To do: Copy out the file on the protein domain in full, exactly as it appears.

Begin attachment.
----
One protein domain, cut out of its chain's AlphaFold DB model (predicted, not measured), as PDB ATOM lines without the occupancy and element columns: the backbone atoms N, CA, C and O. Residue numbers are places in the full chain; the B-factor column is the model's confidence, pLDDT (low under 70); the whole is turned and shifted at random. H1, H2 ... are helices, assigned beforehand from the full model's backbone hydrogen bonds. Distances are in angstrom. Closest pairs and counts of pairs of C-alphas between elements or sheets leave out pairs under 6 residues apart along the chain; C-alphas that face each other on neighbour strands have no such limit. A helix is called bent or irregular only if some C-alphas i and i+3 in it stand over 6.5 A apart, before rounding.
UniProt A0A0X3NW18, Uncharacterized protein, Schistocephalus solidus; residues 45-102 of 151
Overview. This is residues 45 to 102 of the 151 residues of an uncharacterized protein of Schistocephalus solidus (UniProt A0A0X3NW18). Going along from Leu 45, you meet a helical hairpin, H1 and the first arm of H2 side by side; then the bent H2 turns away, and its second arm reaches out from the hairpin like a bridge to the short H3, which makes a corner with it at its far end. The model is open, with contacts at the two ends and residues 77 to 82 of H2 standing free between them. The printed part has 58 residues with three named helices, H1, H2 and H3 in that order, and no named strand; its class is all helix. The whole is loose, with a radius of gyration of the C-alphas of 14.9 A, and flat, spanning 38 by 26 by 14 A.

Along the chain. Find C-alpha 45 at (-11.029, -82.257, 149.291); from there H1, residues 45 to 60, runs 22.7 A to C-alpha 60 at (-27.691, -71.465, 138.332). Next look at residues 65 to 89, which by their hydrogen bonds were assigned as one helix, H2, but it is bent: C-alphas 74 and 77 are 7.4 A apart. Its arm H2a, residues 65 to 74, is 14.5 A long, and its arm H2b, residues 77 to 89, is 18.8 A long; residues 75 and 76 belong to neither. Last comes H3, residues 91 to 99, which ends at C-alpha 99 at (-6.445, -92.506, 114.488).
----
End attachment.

One protein domain, cut out of its chain's AlphaFold DB model (predicted, not measured), as PDB ATOM lines without the occupancy and element columns: the backbone atoms N, CA, C and O. Residue numbers are places in the full chain; the B-factor column is the model's confidence, pLDDT (low under 70); the whole is turned and shifted at random. H1, H2 ... are helices, assigned beforehand from the full model's backbone hydrogen bonds. Distances are in angstrom. Closest pairs and counts of pairs of C-alphas between elements or sheets leave out pairs under 6 residues apart along the chain; C-alphas that face each other on neighbour strands have no such limit. A helix is called bent or irregular only if some C-alphas i and i+3 in it stand over 6.5 A apart, before rounding.
UniProt A0A0X3NW18, Uncharacterized protein, Schistocephalus solidus; residues 45-102 of 151
Overview. This is residues 45 to 102 of the 151 residues of an uncharacterized protein of Schistocephalus solidus (UniProt A0A0X3NW18). Going along from Leu 45, you meet a helical hairpin, H1 and the first arm of H2 side by side; then the bent H2 turns away, and its second arm reaches out from the hairpin like a bridge to the short H3, which makes a corner with it at its far end. The model is open, with contacts at the two ends and residues 77 to 82 of H2 standing free between them. The printed part has 58 residues with three named helices, H1, H2 and H3 in that order, and no named strand; its class is all helix. The whole is loose, with a radius of gyration of the C-alphas of 14.9 A, and flat, spanning 38 by 26 by 14 A.

Along the chain. Find C-alpha 45 at (-11.029, -82.257, 149.291); from there H1, residues 45 to 60, runs 22.7 A to C-alpha 60 at (-27.691, -71.465, 138.332). Next look at residues 65 to 89, which by their hydrogen bonds were assigned as one helix, H2, but it is bent: C-alphas 74 and 77 are 7.4 A apart. Its arm H2a, residues 65 to 74, is 14.5 A long, and its arm H2b, residues 77 to 89, is 18.8 A long; residues 75 and 76 belong to neither. Last comes H3, residues 91 to 99, which ends at C-alpha 99 at (-6.445, -92.506, 114.488).